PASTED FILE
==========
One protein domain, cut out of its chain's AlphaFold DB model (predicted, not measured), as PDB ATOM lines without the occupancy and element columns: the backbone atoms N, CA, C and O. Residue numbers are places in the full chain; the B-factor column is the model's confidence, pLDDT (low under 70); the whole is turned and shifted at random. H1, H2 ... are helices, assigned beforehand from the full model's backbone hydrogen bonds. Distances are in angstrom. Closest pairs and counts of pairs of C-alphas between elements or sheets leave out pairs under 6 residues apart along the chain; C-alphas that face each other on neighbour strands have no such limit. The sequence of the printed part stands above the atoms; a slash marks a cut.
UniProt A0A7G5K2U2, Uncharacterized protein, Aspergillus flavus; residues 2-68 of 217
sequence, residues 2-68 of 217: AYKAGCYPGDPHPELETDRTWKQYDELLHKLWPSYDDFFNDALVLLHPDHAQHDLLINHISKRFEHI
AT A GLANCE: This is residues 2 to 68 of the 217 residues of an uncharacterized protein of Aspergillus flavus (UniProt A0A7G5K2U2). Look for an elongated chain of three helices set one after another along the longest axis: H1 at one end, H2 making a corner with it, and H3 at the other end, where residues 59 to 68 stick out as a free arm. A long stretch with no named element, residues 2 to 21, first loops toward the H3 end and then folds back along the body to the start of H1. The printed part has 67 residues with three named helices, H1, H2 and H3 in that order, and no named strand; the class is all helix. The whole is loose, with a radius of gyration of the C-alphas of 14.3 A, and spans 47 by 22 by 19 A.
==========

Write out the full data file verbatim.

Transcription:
One protein domain, cut out of its chain's AlphaFold DB model (predicted, not measured), as PDB ATOM lines without the occupancy and element columns: the backbone atoms N, CA, C and O. Residue numbers are places in the full chain; the B-factor column is the model's confidence, pLDDT (low under 70); the whole is turned and shifted at random. H1, H2 ... are helices, assigned beforehand from the full model's backbone hydrogen bonds. Distances are in angstrom. Closest pairs and counts of pairs of C-alphas between elements or sheets leave out pairs under 6 residues apart along the chain; C-alphas that face each other on neighbour strands have no such limit. The sequence of the printed part stands above the atoms; a slash marks a cut.
UniProt A0A7G5K2U2, Uncharacterized protein, Aspergillus flavus; residues 2-68 of 217
sequence, residues 2-68 of 217: AYKAGCYPGDPHPELETDRTWKQYDELLHKLWPSYDDFFNDALVLLHPDHAQHDLLINHISKRFEHI
AT A GLANCE: This is residues 2 to 68 of the 217 residues of an uncharacterized protein of Aspergillus flavus (UniProt A0A7G5K2U2). Look for an elongated chain of three helices set one after another along the longest axis: H1 at one end, H2 making a corner with it, and H3 at the other end, where residues 59 to 68 stick out as a free arm. A long stretch with no named element, residues 2 to 21, first loops toward the H3 end and then folds back along the body to the start of H1. The printed part has 67 residues with three named helices, H1, H2 and H3 in that order, and no named strand; the class is all helix. The whole is loose, with a radius of gyration of the C-alphas of 14.3 A, and spans 47 by 22 by 19 A.